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Madder family. Homeland - Central and South America, New Zealand. 11 species are officially registered.
Nertera Granada Nertera granadensis is a perennial creeping plant with creeping stems and small rounded leaves about 0.5 - 0.6 cm in diameter, located opposite. It blooms with small greenish-white flowers, in place of which bright orange berries appear in summer, they stay on the stems for several months. The berries are not poisonous, but they also do not belong to edible ones.
Care for nertera
Temperature: Nertera likes stable cool conditions all year round, in summer it is optimal 20-22 ° C, not higher. In winter, so that the plant does not die, it is desirable to maintain a temperature of about 12-14 ° C, but not lower than 10 ° C. It is precisely the strict requirements for the temperature of nerter that a rather rare flower on our windowsills. Under normal household conditions, she lives no more than a year - it stretches too quickly, dries.
Lighting: Nertera prefers a well-lit place with little sun in the morning or evening. Good lighting is also needed in winter. Grows well on eastern windows. In a too dark place, the plant will not grow and bear fruit well.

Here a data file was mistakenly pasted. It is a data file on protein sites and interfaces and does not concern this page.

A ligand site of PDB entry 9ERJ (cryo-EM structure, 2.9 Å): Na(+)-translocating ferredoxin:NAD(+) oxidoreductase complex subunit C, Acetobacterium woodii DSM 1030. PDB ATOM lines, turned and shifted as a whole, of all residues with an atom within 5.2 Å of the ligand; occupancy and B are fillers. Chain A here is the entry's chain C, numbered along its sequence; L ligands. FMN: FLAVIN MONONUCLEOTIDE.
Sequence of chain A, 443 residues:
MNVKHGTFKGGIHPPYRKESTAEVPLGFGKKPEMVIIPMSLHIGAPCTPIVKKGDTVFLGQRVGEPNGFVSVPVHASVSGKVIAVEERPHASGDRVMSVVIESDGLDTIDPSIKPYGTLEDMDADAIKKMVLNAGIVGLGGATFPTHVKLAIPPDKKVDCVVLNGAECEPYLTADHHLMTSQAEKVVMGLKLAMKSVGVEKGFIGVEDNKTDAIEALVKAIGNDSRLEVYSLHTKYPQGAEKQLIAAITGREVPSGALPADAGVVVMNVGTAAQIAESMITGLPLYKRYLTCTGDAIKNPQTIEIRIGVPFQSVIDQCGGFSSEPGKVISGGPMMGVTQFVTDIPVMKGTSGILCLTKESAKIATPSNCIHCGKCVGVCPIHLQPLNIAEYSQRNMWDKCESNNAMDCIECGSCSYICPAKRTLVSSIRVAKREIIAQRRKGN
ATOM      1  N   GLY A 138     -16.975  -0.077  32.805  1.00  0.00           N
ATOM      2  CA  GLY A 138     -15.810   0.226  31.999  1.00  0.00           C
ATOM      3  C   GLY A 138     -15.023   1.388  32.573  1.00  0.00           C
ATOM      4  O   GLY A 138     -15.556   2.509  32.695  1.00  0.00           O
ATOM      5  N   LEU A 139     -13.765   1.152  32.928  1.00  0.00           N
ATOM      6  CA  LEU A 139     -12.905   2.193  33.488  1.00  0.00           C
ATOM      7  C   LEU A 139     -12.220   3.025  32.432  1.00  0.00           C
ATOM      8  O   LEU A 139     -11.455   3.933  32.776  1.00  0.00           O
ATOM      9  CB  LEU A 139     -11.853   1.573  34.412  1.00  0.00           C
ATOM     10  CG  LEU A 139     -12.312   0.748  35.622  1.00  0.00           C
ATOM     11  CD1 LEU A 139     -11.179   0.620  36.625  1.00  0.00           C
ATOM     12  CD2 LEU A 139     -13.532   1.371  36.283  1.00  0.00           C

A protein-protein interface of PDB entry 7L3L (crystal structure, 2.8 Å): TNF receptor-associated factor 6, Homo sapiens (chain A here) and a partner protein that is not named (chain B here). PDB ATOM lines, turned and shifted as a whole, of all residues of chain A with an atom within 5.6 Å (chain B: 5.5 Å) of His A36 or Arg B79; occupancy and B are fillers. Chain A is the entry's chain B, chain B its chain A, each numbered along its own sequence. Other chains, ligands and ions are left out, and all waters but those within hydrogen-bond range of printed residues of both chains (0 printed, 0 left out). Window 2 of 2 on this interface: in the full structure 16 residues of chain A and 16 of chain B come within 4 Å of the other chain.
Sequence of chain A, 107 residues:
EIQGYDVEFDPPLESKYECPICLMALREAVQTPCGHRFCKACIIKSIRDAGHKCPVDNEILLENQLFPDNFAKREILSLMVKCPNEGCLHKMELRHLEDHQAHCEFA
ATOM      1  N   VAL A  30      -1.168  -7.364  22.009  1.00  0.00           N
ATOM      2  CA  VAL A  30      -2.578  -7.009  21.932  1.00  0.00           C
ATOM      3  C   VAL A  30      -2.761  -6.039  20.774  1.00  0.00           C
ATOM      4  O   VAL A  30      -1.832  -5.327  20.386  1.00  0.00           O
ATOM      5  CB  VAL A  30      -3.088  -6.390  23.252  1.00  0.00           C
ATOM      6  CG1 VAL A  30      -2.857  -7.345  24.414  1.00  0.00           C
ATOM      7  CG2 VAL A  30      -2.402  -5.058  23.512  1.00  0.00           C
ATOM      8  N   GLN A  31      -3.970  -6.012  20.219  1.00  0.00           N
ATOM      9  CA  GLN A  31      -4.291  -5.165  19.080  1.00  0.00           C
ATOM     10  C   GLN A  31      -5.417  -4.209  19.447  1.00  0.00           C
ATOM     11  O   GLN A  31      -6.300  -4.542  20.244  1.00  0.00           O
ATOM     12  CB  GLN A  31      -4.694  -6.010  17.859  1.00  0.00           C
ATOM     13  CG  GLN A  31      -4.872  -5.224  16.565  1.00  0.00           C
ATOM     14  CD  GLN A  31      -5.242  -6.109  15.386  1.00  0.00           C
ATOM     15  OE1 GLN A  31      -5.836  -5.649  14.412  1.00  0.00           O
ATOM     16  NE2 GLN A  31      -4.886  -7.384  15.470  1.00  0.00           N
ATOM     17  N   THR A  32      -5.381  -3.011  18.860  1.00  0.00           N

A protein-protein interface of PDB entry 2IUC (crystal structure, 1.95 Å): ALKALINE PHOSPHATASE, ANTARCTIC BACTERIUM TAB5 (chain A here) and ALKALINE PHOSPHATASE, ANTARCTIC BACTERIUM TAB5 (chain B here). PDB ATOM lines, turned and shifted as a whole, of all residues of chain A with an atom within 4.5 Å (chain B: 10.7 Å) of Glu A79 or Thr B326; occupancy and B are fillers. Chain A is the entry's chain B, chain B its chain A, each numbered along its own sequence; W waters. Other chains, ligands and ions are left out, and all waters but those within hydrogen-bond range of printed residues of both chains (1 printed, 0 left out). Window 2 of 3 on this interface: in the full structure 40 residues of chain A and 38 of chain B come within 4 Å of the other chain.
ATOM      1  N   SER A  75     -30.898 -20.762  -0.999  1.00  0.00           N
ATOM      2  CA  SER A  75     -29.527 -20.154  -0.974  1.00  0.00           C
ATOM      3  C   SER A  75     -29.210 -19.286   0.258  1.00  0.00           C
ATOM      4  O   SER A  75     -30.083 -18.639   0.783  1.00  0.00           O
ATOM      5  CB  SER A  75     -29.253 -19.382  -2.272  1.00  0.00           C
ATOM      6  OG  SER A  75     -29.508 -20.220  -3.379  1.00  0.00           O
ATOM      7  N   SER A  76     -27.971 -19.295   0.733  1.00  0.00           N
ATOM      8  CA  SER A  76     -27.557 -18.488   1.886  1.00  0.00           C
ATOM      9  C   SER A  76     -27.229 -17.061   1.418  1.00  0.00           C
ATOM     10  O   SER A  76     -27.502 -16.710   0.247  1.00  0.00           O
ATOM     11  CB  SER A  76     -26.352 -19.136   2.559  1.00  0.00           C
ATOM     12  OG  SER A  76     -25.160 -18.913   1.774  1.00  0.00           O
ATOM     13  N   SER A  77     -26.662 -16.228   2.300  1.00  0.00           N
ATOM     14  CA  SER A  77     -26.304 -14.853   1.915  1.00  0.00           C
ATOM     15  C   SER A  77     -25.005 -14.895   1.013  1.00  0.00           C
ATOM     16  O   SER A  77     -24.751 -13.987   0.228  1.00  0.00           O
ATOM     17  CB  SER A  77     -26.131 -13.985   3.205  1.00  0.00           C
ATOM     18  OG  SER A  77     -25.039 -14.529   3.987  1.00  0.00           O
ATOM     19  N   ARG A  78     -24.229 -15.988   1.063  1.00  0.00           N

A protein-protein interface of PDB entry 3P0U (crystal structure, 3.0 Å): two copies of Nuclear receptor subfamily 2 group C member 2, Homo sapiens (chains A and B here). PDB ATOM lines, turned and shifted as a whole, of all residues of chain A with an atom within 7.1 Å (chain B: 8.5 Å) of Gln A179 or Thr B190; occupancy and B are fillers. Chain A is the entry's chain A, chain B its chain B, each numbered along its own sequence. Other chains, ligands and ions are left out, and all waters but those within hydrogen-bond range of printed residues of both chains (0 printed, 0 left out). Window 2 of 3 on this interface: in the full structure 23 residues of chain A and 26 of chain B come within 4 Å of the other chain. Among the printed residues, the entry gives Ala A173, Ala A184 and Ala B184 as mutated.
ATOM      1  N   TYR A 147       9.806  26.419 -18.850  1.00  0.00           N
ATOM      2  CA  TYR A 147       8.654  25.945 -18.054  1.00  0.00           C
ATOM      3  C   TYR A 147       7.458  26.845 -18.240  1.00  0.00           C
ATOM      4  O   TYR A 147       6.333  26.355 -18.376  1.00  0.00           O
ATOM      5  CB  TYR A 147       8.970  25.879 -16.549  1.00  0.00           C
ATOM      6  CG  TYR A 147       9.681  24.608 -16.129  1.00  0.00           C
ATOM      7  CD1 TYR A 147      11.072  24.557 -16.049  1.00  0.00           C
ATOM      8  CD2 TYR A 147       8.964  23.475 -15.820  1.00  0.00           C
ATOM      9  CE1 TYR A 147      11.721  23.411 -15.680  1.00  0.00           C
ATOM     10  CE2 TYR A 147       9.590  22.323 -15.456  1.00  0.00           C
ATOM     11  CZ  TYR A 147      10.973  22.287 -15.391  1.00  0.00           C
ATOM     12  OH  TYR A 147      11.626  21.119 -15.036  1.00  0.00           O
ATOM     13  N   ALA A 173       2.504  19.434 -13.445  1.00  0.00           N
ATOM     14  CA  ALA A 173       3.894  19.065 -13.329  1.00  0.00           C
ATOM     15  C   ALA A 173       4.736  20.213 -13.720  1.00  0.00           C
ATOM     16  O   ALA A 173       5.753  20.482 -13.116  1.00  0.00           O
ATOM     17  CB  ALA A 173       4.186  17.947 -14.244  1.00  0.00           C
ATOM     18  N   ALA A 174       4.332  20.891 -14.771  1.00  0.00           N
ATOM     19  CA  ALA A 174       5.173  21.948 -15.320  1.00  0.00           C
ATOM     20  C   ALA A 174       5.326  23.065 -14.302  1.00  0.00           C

Watering: Abundant in spring and summer, as the topsoil dries out. In winter, watering is limited with a cool content, but the frequency of watering directly depends on the specific temperature, only the soil should not dry out completely into dust.
Air humidity: It is useful to spray Nerter periodically, if the temperature is above 18-20 ° C, it is not necessary to spray at lower temperatures.
Transplant: If the plant has successfully overwintered, then it is transplanted in the spring before flowering. The nertera pot should be wide and shallow. The soil is required loose and moisture-consuming. Composition - 1 part of leaf (or garden) soil, 1 part of coconut substrate, 1 part of pine bark. Good drainage is a must. When transplanting, the earth is not compacted and compacted, it should not lose its looseness.
Reproduction: Nertera reproduces by dividing bushes, seeds and cuttings. Cuttings root quite easily in a humid environment (vermiculite) or simply in water.